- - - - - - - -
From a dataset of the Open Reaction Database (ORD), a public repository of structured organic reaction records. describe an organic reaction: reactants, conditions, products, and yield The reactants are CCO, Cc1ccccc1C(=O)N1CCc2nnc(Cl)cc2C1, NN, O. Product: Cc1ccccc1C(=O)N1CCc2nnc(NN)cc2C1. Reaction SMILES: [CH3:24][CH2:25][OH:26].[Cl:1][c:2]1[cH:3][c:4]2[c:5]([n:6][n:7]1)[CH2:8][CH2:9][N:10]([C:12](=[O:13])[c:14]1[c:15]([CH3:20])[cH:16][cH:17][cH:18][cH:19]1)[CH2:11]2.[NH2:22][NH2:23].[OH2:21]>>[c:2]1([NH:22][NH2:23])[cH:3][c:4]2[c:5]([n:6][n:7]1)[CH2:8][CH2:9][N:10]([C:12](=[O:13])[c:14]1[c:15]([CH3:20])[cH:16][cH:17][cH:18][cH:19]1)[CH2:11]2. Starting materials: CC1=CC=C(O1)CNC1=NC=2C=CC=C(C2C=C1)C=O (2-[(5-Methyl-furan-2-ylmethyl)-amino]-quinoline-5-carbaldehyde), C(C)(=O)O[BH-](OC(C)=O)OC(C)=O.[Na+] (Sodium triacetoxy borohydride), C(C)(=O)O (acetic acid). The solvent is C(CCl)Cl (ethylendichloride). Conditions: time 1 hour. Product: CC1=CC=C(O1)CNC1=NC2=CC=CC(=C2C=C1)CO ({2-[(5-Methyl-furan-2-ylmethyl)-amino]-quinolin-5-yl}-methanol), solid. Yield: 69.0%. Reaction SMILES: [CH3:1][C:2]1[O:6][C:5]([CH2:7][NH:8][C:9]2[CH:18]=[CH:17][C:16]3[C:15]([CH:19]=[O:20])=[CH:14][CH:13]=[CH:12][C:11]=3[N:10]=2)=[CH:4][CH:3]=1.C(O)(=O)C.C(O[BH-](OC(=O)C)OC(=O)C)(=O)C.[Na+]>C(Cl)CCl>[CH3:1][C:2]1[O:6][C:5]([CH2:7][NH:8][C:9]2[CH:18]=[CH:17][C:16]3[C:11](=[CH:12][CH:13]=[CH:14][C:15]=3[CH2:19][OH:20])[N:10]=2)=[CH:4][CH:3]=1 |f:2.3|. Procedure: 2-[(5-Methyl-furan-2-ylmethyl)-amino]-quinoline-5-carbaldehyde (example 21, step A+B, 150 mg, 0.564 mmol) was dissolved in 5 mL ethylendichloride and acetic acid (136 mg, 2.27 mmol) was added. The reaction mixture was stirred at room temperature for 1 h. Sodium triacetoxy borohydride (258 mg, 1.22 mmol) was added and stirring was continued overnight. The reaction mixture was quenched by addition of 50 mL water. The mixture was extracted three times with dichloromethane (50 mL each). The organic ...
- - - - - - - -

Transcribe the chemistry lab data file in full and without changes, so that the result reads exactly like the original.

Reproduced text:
From a dataset of the Open Reaction Database (ORD), a public repository of structured organic reaction records. describe an organic reaction: reactants, conditions, products, and yield The reactants are CCO, Cc1ccccc1C(=O)N1CCc2nnc(Cl)cc2C1, NN, O. Product: Cc1ccccc1C(=O)N1CCc2nnc(NN)cc2C1. Reaction SMILES: [CH3:24][CH2:25][OH:26].[Cl:1][c:2]1[cH:3][c:4]2[c:5]([n:6][n:7]1)[CH2:8][CH2:9][N:10]([C:12](=[O:13])[c:14]1[c:15]([CH3:20])[cH:16][cH:17][cH:18][cH:19]1)[CH2:11]2.[NH2:22][NH2:23].[OH2:21]>>[c:2]1([NH:22][NH2:23])[cH:3][c:4]2[c:5]([n:6][n:7]1)[CH2:8][CH2:9][N:10]([C:12](=[O:13])[c:14]1[c:15]([CH3:20])[cH:16][cH:17][cH:18][cH:19]1)[CH2:11]2. Starting materials: CC1=CC=C(O1)CNC1=NC=2C=CC=C(C2C=C1)C=O (2-[(5-Methyl-furan-2-ylmethyl)-amino]-quinoline-5-carbaldehyde), C(C)(=O)O[BH-](OC(C)=O)OC(C)=O.[Na+] (Sodium triacetoxy borohydride), C(C)(=O)O (acetic acid). The solvent is C(CCl)Cl (ethylendichloride). Conditions: time 1 hour. Product: CC1=CC=C(O1)CNC1=NC2=CC=CC(=C2C=C1)CO ({2-[(5-Methyl-furan-2-ylmethyl)-amino]-quinolin-5-yl}-methanol), solid. Yield: 69.0%. Reaction SMILES: [CH3:1][C:2]1[O:6][C:5]([CH2:7][NH:8][C:9]2[CH:18]=[CH:17][C:16]3[C:15]([CH:19]=[O:20])=[CH:14][CH:13]=[CH:12][C:11]=3[N:10]=2)=[CH:4][CH:3]=1.C(O)(=O)C.C(O[BH-](OC(=O)C)OC(=O)C)(=O)C.[Na+]>C(Cl)CCl>[CH3:1][C:2]1[O:6][C:5]([CH2:7][NH:8][C:9]2[CH:18]=[CH:17][C:16]3[C:11](=[CH:12][CH:13]=[CH:14][C:15]=3[CH2:19][OH:20])[N:10]=2)=[CH:4][CH:3]=1 |f:2.3|. Procedure: 2-[(5-Methyl-furan-2-ylmethyl)-amino]-quinoline-5-carbaldehyde (example 21, step A+B, 150 mg, 0.564 mmol) was dissolved in 5 mL ethylendichloride and acetic acid (136 mg, 2.27 mmol) was added. The reaction mixture was stirred at room temperature for 1 h. Sodium triacetoxy borohydride (258 mg, 1.22 mmol) was added and stirring was continued overnight. The reaction mixture was quenched by addition of 50 mL water. The mixture was extracted three times with dichloromethane (50 mL each). The organic ...